Gunderson did not respond when asked to provide current and pre-COVID staff numbers. According to Anfinson, Alcatraz Cruises has less than half the employees it had before COVID, which forces him and other workers to take on more tasks and work longer hours than they used to.

“They don’t want to hire more employees and I don’t know why,” said Anfinson. “I think they’re just trying to cut back on everything.”

An Alcatraz ferry worker, who asked not to be named due to fears of retaliation, told this reporter they feel a union could help them and their co-workers to secure safer working conditions and a smoother safer operation for customers. They expressed frustration at ferry delays that occur multiple times a week. They also described sewage lines backing up and overflowing at least three times this year.

“I’m concerned for the safety and well being of my co-workers and the guests,” said the worker. “I really feel the union would have our back and give us an added protection.”

The worker criticized the company for hiring two business consultants. They say the consultants have been talking with staff to try to dissuade workers from unionizing. The consultants work for The Redd Group, a company that lists “union prevention” as a service it offers on its website. The worker wishes the money Hornblower is spending on the consultants could go elsewhere.

“That money would be better spent doing permanent repair work on our boats,” they said.

In her emailed statement, Gunderson compared their two consultants to Northern California ILWU Organizer Evan McLaughlin, since all three people are paid to talk with workers about union related issues.

“It would be unfair to let the union tell our employees only one side of the story,” Gunderson wrote. “We have engaged these consultants to ensure that our employees are informed, hearing both the pros and cons of unionizing from credible sources with knowledge of union governance and dues.”

Gunderson also wrote that the consultants are fluent in Spanish, the primary language of many of the ferry’s workers, and stated that workers “deserve these important communications in their primary language.”

McLaughlin, who has been organizing with workers to form a union, says he’s fluent in Spanish, and has been talking with workers in English and Spanish. He sent this reporter union update documents that the IBU and ILWU unions had recently distributed to workers which appeared in both English and Spanish.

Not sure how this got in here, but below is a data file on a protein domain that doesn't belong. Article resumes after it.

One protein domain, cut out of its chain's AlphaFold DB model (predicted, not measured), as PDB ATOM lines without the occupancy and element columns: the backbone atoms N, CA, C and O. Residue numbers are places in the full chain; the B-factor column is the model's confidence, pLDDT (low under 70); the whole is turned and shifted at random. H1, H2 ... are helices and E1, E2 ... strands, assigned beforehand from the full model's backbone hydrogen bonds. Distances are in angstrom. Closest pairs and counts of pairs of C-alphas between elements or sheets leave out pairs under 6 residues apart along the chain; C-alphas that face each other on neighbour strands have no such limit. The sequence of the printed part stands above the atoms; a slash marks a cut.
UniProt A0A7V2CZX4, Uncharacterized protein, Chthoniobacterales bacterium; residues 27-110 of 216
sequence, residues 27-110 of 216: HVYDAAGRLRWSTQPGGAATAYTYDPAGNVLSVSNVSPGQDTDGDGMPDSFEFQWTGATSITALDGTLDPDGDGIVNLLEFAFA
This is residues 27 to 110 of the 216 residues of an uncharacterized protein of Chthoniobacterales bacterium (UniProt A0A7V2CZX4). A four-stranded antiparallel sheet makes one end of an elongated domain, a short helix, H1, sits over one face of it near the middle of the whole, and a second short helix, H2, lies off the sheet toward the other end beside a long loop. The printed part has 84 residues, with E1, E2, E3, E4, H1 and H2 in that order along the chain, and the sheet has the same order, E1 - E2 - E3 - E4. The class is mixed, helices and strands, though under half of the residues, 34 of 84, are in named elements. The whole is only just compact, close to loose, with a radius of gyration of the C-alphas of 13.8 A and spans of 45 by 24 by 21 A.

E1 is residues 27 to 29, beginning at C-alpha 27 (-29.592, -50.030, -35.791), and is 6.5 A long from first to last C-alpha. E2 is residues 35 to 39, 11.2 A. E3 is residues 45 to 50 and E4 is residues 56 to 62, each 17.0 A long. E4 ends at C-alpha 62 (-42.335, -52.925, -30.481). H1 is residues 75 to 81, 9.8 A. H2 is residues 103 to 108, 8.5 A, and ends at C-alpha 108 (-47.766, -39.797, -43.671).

According to Anfinson, a captain who works at the ferry, employment numbers at the ferry fluctuate according to customer demand over the course of a year. Hornblower hires more employees and increases hours during the summer, when demand is high, but in the winter, hours and workers get cut. In an interview, he talked about how if staff were unionized, he and other ship workers would have access to IBU’s union hall, which can offer temporary employment to certain ship workers at other locations during the offseason when his hours are cut. He also feels the fluctuation in employment has posed difficulties to unionization efforts in the past.

“We’ve been talking about unionizing for years,” said Anfinson. “But they let people go during the offseason and we have to start all over; it’s like a revolving door.”

Anfinson feels an urgency to get to the vote soon, and that momentum is building for unionization. On Sunday, at noon, the workers are hosting an event, which is open to the public, at Pier 33 in San Francisco, to celebrate their union’s formation, and show the worker’s optimism.

“I think the work atmosphere will be better,” said Anfinson. “I feel confident like there’s going to be some change.”

Notes: A similar version of this story is scheduled to be published soon by The Post News Group.